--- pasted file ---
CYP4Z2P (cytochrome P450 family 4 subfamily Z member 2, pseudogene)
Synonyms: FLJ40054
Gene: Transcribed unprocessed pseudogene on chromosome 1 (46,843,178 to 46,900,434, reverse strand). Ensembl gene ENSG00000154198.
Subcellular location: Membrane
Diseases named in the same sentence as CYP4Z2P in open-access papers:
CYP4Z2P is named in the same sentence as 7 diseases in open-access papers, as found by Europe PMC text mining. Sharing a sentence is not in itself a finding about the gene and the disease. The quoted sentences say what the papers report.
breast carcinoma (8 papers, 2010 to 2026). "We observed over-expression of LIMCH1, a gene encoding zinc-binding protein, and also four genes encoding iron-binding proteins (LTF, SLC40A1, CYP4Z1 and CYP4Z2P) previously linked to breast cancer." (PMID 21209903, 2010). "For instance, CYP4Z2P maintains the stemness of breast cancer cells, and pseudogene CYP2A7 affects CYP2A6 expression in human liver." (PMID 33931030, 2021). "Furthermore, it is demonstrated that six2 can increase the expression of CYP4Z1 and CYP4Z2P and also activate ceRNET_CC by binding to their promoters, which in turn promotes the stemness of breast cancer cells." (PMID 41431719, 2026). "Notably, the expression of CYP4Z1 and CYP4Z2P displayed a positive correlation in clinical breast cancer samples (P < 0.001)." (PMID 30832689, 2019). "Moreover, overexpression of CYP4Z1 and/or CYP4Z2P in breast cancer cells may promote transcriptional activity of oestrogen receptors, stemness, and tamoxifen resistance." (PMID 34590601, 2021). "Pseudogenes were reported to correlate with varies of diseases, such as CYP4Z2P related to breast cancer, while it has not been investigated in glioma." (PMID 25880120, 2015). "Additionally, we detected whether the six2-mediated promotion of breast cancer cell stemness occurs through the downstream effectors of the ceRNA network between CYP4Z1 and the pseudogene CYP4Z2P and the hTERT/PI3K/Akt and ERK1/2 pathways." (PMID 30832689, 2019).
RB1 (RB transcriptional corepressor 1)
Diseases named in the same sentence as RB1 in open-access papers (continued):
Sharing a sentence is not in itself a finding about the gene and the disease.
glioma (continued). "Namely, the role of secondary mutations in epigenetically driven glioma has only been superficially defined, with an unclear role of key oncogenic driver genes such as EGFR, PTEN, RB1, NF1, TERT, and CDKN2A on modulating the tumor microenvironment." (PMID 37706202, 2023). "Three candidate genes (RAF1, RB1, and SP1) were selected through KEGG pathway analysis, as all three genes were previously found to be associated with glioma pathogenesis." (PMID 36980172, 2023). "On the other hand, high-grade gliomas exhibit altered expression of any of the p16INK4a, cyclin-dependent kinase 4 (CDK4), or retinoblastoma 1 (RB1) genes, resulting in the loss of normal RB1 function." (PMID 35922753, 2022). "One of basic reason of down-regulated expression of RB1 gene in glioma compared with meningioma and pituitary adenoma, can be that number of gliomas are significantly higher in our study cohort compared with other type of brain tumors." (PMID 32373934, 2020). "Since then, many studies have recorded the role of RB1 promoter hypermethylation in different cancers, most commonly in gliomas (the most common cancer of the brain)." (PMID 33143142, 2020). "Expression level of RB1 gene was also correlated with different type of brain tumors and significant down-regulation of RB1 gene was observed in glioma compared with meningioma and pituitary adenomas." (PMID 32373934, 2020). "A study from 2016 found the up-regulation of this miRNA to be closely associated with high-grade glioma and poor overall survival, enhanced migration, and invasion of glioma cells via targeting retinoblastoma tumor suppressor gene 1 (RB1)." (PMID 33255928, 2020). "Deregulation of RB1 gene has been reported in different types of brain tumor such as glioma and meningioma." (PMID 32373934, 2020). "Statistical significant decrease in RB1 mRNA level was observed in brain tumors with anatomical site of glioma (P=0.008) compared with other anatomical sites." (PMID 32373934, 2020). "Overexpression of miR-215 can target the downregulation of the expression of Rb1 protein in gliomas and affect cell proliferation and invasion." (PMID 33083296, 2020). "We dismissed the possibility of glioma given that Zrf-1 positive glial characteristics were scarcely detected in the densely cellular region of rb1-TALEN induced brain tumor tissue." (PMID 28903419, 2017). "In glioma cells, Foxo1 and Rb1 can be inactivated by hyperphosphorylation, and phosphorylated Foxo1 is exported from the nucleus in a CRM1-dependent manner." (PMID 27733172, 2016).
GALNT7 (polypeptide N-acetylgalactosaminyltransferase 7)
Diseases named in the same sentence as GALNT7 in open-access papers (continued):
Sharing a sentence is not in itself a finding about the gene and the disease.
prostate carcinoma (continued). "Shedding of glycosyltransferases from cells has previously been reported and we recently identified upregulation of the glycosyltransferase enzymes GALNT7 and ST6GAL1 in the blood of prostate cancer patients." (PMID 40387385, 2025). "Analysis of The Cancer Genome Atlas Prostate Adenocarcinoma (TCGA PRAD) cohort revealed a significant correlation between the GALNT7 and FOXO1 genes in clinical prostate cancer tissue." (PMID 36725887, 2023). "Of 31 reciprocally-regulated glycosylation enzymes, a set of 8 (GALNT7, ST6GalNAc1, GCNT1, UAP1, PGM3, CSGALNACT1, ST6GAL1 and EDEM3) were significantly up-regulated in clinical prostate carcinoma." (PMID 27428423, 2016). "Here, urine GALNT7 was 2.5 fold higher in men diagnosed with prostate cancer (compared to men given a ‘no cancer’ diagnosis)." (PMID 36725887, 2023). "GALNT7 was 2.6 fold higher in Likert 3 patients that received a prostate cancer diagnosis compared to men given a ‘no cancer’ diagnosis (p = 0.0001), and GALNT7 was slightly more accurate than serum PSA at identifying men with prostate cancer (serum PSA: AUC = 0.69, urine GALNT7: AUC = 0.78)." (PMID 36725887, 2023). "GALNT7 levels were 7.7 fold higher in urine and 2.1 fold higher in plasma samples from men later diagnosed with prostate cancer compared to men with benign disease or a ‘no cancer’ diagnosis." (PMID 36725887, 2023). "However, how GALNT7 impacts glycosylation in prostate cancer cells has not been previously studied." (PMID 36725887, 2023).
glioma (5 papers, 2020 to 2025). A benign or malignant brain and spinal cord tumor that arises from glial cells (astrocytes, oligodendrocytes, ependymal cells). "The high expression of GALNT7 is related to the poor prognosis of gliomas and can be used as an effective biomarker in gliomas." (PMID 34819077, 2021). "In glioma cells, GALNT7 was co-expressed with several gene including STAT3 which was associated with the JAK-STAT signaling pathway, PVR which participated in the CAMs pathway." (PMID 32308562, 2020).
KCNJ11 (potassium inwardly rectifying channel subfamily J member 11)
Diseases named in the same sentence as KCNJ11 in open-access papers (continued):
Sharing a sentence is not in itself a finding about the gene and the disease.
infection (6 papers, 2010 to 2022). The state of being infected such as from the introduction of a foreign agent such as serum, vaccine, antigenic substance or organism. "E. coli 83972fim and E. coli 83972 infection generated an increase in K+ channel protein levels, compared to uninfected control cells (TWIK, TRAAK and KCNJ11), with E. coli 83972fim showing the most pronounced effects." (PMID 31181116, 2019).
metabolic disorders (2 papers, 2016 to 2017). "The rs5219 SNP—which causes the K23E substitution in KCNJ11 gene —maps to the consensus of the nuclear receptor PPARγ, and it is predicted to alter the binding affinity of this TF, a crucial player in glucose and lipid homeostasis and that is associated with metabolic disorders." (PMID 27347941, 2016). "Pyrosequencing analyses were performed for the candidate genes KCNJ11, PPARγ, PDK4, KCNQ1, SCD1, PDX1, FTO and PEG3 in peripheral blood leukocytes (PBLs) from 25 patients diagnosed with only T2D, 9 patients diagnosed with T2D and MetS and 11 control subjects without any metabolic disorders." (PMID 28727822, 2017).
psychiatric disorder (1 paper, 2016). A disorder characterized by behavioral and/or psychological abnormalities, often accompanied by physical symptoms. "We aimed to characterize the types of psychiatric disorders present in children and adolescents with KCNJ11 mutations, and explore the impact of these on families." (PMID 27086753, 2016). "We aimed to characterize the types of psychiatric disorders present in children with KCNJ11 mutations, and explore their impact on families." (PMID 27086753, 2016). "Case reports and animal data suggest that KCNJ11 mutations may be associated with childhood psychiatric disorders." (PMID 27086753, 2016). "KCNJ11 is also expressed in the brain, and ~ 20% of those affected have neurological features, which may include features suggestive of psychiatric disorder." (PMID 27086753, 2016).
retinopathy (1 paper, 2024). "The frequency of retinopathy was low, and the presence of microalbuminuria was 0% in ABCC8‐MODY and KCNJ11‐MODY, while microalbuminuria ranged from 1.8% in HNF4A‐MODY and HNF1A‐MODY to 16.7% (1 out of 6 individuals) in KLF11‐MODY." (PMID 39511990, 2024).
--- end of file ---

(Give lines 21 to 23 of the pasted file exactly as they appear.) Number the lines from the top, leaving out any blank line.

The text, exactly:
metabolic disorders (2 papers, 2016 to 2017). "The rs5219 SNP—which causes the K23E substitution in KCNJ11 gene —maps to the consensus of the nuclear receptor PPARγ, and it is predicted to alter the binding affinity of this TF, a crucial player in glucose and lipid homeostasis and that is associated with metabolic disorders." (PMID 27347941, 2016). "Pyrosequencing analyses were performed for the candidate genes KCNJ11, PPARγ, PDK4, KCNQ1, SCD1, PDX1, FTO and PEG3 in peripheral blood leukocytes (PBLs) from 25 patients diagnosed with only T2D, 9 patients diagnosed with T2D and MetS and 11 control subjects without any metabolic disorders." (PMID 28727822, 2017).
psychiatric disorder (1 paper, 2016). A disorder characterized by behavioral and/or psychological abnormalities, often accompanied by physical symptoms. "We aimed to characterize the types of psychiatric disorders present in children and adolescents with KCNJ11 mutations, and explore the impact of these on families." (PMID 27086753, 2016). "We aimed to characterize the types of psychiatric disorders present in children with KCNJ11 mutations, and explore their impact on families." (PMID 27086753, 2016). "Case reports and animal data suggest that KCNJ11 mutations may be associated with childhood psychiatric disorders." (PMID 27086753, 2016). "KCNJ11 is also expressed in the brain, and ~ 20% of those affected have neurological features, which may include features suggestive of psychiatric disorder." (PMID 27086753, 2016).
retinopathy (1 paper, 2024). "The frequency of retinopathy was low, and the presence of microalbuminuria was 0% in ABCC8‐MODY and KCNJ11‐MODY, while microalbuminuria ranged from 1.8% in HNF4A‐MODY and HNF1A‐MODY to 16.7% (1 out of 6 individuals) in KLF11‐MODY." (PMID 39511990, 2024).